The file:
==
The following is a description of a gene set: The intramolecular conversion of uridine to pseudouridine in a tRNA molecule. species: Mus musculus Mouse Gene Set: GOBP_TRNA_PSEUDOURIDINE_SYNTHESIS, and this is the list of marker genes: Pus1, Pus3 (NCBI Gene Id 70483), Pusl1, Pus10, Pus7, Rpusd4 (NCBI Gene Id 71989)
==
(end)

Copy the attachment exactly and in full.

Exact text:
The following is a description of a gene set: The intramolecular conversion of uridine to pseudouridine in a tRNA molecule. species: Mus musculus Mouse Gene Set: GOBP_TRNA_PSEUDOURIDINE_SYNTHESIS, and this is the list of marker genes: Pus1, Pus3 (NCBI Gene Id 70483), Pusl1, Pus10, Pus7, Rpusd4 (NCBI Gene Id 71989)